A clerk counts Chinese 100 yuan banknotes at a branch of a foreign bank in Beijing, China January 4, 2016. -Reuters
China's new bank loans likely rose in September but other key gauges of credit growth remained lackluster, a Reuters poll showed, reinforcing expectations Beijing needs to deliver more support to stabilize the economy as trade pressures build. Chinese regulators have been trying to boost bank lending and lower corporate financing costs for over a year, but the pick-up in loan growth has been modest compared to previous rounds of stimulus, and economic activity has continued to slow.
Analysts say the problem is not a lack of credit, but weakening business and consumer confidence as the US-China trade war drags on, weighing on activity from manufacturing and investment to retail sales.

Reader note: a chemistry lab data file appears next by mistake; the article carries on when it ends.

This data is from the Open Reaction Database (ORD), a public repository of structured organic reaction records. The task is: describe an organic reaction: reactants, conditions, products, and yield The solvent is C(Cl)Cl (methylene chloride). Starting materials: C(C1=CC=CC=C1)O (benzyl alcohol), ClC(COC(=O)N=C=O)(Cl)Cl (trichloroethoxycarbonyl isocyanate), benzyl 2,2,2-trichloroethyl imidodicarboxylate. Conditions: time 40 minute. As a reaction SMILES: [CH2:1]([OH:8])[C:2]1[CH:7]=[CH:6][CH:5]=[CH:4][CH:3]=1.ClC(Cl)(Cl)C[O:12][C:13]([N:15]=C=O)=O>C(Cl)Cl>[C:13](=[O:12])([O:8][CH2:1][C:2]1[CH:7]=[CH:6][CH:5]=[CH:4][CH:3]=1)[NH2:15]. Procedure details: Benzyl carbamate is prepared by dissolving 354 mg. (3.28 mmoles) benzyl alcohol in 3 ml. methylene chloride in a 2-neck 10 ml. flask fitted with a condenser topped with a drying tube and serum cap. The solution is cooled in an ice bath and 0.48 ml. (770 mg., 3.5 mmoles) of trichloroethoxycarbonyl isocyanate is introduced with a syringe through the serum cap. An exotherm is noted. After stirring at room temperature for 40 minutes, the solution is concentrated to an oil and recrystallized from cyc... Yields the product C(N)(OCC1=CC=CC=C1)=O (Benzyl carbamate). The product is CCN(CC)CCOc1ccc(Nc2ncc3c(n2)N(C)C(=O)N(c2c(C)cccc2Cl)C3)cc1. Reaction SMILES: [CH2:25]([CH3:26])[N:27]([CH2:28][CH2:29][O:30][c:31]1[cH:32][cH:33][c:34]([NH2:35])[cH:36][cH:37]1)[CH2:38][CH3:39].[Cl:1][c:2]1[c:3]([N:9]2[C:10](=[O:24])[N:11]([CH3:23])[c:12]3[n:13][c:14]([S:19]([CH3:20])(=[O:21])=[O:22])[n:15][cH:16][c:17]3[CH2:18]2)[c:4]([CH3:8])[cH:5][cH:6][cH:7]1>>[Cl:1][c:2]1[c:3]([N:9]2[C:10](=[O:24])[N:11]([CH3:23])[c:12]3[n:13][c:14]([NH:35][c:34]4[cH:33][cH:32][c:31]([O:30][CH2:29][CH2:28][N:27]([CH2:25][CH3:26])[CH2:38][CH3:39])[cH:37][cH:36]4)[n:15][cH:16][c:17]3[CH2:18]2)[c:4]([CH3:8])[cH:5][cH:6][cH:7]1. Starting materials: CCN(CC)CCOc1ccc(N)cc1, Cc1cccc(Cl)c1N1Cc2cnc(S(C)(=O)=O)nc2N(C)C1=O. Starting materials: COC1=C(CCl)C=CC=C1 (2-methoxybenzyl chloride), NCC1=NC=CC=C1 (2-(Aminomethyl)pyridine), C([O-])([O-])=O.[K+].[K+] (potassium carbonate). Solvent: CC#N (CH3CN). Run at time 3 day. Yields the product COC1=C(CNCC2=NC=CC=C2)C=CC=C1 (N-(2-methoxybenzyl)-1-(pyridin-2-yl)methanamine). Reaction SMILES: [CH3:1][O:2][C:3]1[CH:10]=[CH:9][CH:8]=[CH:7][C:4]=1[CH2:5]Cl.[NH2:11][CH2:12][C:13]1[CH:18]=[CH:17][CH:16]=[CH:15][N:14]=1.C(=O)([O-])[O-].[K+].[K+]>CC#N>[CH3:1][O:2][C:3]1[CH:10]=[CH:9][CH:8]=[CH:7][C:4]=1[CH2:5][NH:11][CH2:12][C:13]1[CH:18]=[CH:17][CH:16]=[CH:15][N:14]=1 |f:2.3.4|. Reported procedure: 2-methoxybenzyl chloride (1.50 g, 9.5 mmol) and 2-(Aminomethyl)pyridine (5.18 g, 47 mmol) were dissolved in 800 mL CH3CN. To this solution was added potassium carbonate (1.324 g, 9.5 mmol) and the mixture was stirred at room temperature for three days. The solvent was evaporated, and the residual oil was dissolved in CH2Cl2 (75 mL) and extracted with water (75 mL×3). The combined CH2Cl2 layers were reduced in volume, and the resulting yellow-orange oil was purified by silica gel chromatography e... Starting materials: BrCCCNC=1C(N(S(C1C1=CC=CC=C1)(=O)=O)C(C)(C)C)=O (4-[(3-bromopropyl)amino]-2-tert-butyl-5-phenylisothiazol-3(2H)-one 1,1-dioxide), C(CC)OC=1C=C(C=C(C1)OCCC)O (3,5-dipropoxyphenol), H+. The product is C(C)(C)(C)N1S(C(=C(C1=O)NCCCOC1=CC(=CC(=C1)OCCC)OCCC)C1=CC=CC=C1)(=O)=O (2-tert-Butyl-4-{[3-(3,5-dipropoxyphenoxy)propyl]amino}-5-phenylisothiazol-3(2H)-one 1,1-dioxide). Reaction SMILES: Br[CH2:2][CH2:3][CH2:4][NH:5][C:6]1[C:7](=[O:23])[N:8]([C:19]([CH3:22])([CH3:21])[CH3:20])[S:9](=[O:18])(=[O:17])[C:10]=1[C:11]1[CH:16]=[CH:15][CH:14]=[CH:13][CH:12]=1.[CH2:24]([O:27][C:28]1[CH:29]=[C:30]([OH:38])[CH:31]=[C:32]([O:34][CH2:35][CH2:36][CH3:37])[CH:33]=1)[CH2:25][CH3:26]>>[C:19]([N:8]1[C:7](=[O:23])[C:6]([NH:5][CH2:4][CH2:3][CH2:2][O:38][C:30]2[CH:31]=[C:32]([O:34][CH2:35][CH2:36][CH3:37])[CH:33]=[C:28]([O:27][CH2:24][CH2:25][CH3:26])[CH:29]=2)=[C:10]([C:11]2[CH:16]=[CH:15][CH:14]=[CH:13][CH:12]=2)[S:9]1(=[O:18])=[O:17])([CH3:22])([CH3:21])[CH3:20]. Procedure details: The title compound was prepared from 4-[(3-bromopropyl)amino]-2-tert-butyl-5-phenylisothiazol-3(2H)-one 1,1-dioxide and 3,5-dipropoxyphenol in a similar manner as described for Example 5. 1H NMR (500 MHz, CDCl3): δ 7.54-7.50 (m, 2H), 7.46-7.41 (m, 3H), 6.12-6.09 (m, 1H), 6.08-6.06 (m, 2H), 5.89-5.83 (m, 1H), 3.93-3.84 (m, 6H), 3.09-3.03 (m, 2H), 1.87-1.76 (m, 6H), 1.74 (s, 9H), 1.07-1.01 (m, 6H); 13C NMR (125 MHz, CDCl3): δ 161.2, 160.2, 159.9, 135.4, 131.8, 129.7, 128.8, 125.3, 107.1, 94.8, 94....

Chinese banks are expected to have issued 1.4 trillion yuan ($196.02 billion) in net new yuan loans last month, up 16% from 1.21 trillion yuan in August but largely in line with the tally in September last year, according to a median estimate in a Reuters survey of 30 economists.
Broad M2 supply was seen unchanged from 8.2% growth in August. But growth of outstanding loans was expected to decelerate for a sixth straight month.Annual growth of outstanding loans in September was seen edging down to 12.3% in September, the lowest since July 2002.
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